September 8, 2012
Back in high school, a friend of mine, Jesse, used to tote homemade beef jerky on fishing trips to Lake Lanier.
His folks owned a gas station near the lake in Flowery Branch. The convenience store, Pop Stop, had its own deli inside. Among other culinary gadgets, they owned a food dehydrator.
As we'd sit on the red mud banks of Lanier, tying hooks and lures on 10-pound test line, Jesse gave everybody a twist-tied cellophane baggie with six strips of melt-your-face-off spicy homemade jerky.
The stuff was good. I mean, it was really, really good. It made the prospect of snaring catfish an afterthought as we chewed and watched the waters ripple.
It made the mass-distributed jerky you'd buy in the stores seem like beef-flavored rubber. It just didn't come anywhere close to the real deal.
It's been a long time since I've seen Jesse, spent a day fishing for catfish on Lake Lanier or tasted good homemade beef jerky. That is, until recently.
My wife, Joy, recently shared with me a recipe that doesn't require a food dehydrator. All you need is a regular, old oven and a good, lazy Sunday.
Making homemade beef jerky is way easier than you'd think. In fact, the actual active prep time won't take you any longer than 30 minutes or so. But you'll need a full day for the marinade to soak into the beef and the slow-cooking process.
To start off, you want to get the marinade going. That means about two bottles of amber beer (I used Fat Tire), two cups of soy sauce, a half cup of Worcestershire sauce and two tablespoons of cracked black peppercorns.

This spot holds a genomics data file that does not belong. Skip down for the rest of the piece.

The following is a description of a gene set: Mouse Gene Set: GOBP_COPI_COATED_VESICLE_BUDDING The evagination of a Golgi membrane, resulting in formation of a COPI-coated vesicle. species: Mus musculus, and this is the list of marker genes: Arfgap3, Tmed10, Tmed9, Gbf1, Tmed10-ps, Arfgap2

Now, admittedly, this was my first time ever having to crack open black peppercorns, and it was a little bit of a pain.
I used the side of a big kitchen knife and suffered massive wrist cramping. Surely, there's a better way.
Stir the cracked, black peppercorns in with the marinade. Be sure and use the biggest bowl you've got in the kitchen.
Next, for the beef. For this recipe, you want about two pounds of trimmed beef top round (London Broil) about one and a half inches thick.
First, dry it off real good with a paper towel.
Slice it in one fourth-inch slices, either with or against the grain.
Drop the slices of beef into the marinade bowl and stir them around with a big, wooden spoon, making sure to coat each slice well with the marinade.
Cover the bowl with some aluminum foil and set it in the fridge. Go do some house chores, because the beef strips need to marinate for six to eight hours.
When you come back to the kitchen six to eight hours later, preheat the oven to 200. Set a large wire rack on two or three baking sheets (This helps the jerky to drip and dry while it slow-cooks). Keep the jerky pieces about one quarter inch apart. Put your jerky in the oven.
By the time you get to this point, it's probably getting pretty late in the day, so go relax. Have yourself a beer and kick back in front of the television or lounge in the recliner with a good book.
The next thing you see should look something like this:
Now, if I learned one thing from fishing trips with Jesse, it's that when you've got good, homemade beef jerky, you share it.
Last week, I bagged strips of my homemade jerky in zip-locks and took the baggies to the newsroom, passing them out to fellow members of the press at The Post.
Sitting in my cubicle, tearing into the peppery, smoked strips and filing stories on deadline, I felt a little nostalgic. The newsroom is a far cry from the red, muddy banks of Lake Lanier, but the flavor took me right back.
Here's the recipe I used. Give it a try and tell me what you think.